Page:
RFI, RFP, RFQ, and RFT: What’s the Difference?

You might have heard about various types of requests like RFI, RFP, RFQ, and RFT. Each plays a critical role throughout the project lifecycle, and understanding them is key to managing your construction projects effectively. We’ve covered the 3 other requests in our previous guides, but here’s a quick summary of how they differ from an RFI document:

Request for Proposal (RFP)

When you issue a Request for Proposal, you’re asking for in-depth project information from potential contractors. This could include methods, timelines, and specific pricing details. Essentially, you want to understand how a contractor plans to execute the project and at what cost.

This differs from the RFI, where you're not making any commitments or asking for prices - you're simply seeking clarity.

Request for Quotation (RFQ)

Before you even get to the bidding process, you want to make sure potential contractors are up to the task. A Request for Quotation is an essential tool that handles this by asking for information on their financial stability, safety records, and other qualifications. In response, contractors usually provide a Statement of Qualifications, which outlines their experience, capabilities, credentials, and any other requested information.

Request for Tender (RFT)

When you issue an RFT, you’re looking to generate a legally binding contract with clear job terms once it’s accepted. The RFT process involves detailed job specifications and requirements, and the result is a formal contract that sets out the terms of the project.

Unlike RFIs, which are primarily about seeking clarification, RFTs are about formalizing agreements and setting terms for project execution.

How Downtobid Makes Creating and Sending RFIs Much Easier

Traditionally, documenting and tracking RFIs has been a tedious and time-consuming process. You create an RFI, log it in your spreadsheet, send it via email, and then... you wait.

It’s no wonder the first reply to an RFI can take almost a week on average across projects globally. Every day an RFI sits unanswered is a day your project stalls — and these delays can quickly snowball.

While our RFI template can give you some relief, it doesn’t fix the root problem of inefficiency in document management. What you really need is a centralized platform that allows you to create and send documents effortlessly, including RFIs, RFPs, RFQs and more.

Downtobid offers a centralized system, consolidating everything you need in one place. It handles everything electronically within the same platform, simplifying tracking bid documents and paperwork. Better yet, everyone on your team can access, review, and update files in real-time.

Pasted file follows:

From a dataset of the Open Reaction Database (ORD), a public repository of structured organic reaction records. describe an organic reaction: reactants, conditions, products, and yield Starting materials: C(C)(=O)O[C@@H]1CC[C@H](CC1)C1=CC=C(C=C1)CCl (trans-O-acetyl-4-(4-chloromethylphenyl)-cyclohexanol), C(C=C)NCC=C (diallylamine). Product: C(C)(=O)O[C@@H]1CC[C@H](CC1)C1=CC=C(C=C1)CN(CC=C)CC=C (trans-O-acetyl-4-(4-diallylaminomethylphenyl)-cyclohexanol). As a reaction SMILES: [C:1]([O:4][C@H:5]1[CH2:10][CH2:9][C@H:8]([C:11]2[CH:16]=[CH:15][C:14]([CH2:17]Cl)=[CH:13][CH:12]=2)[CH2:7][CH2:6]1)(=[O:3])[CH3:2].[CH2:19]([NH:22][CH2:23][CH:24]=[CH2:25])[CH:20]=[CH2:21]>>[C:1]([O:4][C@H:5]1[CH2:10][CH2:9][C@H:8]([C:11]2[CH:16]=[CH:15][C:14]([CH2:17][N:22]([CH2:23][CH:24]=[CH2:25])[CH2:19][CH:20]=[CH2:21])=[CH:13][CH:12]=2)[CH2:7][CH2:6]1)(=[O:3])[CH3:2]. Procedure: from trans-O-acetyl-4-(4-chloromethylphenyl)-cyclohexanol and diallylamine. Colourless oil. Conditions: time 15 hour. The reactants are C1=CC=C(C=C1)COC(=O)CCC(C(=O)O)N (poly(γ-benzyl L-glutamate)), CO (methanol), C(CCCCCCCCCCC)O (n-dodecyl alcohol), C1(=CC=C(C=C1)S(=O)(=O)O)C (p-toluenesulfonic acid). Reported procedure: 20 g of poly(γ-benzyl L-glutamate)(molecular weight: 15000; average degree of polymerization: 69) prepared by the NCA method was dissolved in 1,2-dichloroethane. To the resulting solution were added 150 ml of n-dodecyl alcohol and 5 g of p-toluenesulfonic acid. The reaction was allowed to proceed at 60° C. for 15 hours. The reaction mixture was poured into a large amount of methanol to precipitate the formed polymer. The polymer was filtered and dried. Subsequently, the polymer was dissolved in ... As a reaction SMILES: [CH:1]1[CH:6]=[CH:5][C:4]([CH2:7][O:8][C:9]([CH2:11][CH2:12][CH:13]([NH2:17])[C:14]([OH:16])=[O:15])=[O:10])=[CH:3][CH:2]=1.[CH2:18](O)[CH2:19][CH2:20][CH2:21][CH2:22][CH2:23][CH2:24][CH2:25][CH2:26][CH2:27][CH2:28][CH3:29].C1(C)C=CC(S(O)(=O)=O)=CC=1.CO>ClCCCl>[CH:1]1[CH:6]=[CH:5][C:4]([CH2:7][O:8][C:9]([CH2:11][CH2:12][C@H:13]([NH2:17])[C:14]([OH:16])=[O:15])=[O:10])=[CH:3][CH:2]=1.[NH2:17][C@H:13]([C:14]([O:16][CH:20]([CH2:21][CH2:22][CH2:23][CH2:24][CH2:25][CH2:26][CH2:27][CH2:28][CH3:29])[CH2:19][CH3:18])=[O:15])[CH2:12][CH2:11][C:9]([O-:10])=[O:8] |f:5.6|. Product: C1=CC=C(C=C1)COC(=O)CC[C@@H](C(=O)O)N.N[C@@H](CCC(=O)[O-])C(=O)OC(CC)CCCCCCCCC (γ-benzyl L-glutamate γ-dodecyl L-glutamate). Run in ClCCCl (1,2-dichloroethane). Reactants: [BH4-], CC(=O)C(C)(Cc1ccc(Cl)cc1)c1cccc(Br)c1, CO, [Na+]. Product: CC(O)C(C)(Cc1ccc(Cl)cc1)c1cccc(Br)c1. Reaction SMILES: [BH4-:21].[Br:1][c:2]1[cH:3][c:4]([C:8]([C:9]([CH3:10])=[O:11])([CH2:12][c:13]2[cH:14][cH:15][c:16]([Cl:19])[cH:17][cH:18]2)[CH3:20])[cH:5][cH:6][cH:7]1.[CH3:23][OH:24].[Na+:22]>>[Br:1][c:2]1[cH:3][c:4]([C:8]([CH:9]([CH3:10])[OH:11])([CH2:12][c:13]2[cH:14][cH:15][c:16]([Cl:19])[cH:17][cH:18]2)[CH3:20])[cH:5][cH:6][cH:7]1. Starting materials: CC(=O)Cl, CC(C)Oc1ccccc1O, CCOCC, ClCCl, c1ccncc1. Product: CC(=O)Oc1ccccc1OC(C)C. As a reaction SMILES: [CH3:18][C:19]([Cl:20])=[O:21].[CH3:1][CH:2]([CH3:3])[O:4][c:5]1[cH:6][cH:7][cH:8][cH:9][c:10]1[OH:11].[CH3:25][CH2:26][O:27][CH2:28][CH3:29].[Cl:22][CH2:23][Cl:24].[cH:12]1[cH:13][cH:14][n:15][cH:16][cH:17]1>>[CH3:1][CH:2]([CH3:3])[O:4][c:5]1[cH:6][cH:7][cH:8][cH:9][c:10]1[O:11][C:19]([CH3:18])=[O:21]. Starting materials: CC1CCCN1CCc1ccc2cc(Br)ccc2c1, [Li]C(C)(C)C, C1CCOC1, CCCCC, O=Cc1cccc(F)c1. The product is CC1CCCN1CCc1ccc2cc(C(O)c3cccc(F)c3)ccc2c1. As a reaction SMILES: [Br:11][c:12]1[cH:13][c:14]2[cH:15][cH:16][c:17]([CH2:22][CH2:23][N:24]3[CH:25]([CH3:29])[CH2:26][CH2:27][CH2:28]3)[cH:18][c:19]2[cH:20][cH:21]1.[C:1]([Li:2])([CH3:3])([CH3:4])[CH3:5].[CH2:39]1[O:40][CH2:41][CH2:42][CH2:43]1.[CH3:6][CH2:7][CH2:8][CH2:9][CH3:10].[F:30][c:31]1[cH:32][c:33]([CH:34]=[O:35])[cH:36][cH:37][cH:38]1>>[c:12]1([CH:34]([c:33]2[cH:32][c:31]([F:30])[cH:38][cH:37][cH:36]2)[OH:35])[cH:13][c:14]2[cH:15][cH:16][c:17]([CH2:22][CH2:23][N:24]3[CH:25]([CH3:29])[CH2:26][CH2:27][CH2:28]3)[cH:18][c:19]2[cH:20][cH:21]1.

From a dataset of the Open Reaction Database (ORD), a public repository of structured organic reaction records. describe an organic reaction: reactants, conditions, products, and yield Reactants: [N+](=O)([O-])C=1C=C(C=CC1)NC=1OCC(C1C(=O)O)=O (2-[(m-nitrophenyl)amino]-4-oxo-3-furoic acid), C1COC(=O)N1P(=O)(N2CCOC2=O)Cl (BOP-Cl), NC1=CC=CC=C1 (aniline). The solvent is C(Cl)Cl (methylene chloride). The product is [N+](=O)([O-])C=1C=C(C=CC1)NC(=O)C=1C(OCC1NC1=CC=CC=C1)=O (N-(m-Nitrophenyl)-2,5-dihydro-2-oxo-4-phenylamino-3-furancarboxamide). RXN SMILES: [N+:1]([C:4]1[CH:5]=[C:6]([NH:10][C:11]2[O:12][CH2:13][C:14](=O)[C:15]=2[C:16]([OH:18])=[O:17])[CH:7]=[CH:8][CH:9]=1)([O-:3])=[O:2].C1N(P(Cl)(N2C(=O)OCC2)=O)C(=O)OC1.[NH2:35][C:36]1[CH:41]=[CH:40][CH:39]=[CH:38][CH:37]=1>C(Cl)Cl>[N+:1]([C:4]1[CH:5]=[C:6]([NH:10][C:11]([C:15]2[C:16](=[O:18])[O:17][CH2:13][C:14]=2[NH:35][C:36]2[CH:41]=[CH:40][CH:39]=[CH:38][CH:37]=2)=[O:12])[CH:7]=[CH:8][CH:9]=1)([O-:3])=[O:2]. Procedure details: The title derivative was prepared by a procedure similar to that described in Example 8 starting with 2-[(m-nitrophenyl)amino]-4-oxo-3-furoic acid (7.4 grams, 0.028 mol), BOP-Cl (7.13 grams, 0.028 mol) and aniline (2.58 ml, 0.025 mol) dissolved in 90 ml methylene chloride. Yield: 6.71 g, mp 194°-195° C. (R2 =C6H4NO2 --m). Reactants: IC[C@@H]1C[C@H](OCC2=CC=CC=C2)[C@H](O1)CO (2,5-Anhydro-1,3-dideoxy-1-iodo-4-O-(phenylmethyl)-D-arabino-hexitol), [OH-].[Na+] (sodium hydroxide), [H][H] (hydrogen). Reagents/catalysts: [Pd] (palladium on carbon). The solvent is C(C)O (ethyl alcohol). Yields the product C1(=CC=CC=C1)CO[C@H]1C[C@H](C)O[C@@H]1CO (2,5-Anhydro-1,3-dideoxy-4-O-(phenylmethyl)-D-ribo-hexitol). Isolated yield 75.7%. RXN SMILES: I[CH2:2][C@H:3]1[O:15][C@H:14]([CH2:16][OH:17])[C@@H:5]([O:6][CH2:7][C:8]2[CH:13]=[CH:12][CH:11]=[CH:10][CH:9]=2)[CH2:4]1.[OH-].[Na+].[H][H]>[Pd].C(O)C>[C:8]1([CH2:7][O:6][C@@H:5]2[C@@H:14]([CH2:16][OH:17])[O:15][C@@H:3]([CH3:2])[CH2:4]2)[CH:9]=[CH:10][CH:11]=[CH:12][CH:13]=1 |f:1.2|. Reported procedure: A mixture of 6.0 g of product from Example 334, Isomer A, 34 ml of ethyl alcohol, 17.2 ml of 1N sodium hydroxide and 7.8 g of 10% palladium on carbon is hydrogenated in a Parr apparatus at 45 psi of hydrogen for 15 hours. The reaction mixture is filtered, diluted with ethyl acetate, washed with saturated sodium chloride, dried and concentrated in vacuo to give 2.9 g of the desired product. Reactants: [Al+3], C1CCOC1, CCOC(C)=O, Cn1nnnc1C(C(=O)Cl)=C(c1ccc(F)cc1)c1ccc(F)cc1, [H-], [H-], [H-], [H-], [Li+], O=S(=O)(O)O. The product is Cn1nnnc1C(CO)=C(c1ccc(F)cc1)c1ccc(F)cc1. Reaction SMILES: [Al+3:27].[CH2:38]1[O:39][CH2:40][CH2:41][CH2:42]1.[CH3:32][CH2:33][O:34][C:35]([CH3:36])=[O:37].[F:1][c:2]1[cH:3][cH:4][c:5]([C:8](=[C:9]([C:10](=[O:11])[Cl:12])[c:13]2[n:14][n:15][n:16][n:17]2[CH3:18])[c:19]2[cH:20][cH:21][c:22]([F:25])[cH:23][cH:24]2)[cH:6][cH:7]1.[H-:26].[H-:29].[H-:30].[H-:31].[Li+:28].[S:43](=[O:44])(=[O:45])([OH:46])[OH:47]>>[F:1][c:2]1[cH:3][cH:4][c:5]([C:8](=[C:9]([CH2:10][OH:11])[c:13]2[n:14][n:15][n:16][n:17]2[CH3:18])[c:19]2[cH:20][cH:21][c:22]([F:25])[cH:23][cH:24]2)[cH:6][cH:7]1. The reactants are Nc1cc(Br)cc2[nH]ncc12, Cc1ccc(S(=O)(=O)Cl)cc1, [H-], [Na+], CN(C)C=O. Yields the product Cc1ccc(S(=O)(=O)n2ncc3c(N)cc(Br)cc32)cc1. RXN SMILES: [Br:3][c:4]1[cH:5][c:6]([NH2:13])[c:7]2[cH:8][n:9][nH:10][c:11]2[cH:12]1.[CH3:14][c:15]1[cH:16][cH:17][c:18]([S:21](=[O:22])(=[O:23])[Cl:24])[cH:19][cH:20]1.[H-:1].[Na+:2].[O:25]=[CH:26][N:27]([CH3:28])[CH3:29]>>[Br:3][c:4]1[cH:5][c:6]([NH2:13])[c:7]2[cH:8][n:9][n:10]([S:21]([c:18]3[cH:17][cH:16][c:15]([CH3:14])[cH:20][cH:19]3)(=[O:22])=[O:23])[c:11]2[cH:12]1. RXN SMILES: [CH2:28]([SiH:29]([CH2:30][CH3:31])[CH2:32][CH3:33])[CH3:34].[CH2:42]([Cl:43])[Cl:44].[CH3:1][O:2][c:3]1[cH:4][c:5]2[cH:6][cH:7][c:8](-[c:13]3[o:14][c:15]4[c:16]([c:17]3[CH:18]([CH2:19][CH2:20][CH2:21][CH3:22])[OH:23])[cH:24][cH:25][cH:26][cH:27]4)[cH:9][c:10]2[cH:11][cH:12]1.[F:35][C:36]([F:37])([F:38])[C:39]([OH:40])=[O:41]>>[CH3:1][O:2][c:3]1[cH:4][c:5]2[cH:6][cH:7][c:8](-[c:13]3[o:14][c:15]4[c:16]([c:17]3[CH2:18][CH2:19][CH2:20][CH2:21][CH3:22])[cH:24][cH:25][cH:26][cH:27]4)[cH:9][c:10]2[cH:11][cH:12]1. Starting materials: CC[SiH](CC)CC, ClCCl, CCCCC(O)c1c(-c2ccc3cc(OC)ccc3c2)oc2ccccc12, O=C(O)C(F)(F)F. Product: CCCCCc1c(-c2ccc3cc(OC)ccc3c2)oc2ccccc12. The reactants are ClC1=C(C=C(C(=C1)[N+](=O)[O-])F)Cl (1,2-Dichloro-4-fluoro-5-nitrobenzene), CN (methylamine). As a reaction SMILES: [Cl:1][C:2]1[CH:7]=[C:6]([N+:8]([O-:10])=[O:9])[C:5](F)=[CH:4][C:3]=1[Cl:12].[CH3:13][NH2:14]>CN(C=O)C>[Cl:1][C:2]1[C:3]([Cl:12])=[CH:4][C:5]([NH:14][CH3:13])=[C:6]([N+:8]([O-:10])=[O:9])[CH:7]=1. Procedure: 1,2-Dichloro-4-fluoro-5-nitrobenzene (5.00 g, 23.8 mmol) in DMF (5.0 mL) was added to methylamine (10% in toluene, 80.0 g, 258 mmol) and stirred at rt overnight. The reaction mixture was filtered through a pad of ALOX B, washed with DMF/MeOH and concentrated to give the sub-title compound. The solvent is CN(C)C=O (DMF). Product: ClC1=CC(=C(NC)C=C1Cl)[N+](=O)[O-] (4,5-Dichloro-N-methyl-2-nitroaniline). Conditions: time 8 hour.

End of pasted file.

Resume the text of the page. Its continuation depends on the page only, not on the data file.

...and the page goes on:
And this means:

  • You’re no longer waiting days for an email response or hunting down the right person for an answer.
  • You don't need to dig through countless folders to locate one document
  • No more juggling between text documents, spreadsheets, and endless email chains.

This translates to fewer delays, fewer misunderstandings, and a smoother path to project completion.

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But our platform offers more than just a bid board. Downtobid streamlines the entire pre-construction process from start to finish, making every step —from initial inquiry to final contract— a smoother, more efficient process.

Simplify the Entire Preconstruction Process with Downtobid

Downtobid allows you to turn your plans and specifications into bid invites and scope sheets in minutes. Just upload your documents, and our platform does the rest. Here’s what you’ll get after uploading your construction plans:

  • Descriptive summaries for each bid package
  • Instances of detected scopes within your plans
  • A list of recommended subcontractors

But that's not all; Downtobid goes a step further by creating personalized bid invites. These aren’t your run-of-the-mill, generic invitations. They're ITBs that can help build a connection with potential subs from the outset by including:

  • the contractor's name, making them feel valued from the get-go.
  • specifics like square footage and project type right in the email subject. No more vague "Bid Invite" emails getting lost in crowded inboxes.
  • relevant details upfront, so that contractors can quickly assess if the project is a good fit, saving time for everyone involved.


Our users have already started seeing impressive results:

  • Bid preparation time cut by up to 30%.
  • Quicker project turnaround and significant cost savings.
  • Less time wrestling with paperwork, meaning more time focusing on what they do best – building great construction projects.

You can start experiencing these benefits today. Upload your construction plans for free and see firsthand how Downtobid can transform your preconstruction process.

Written by Bridget CooperUpdated on Jul 12, 2024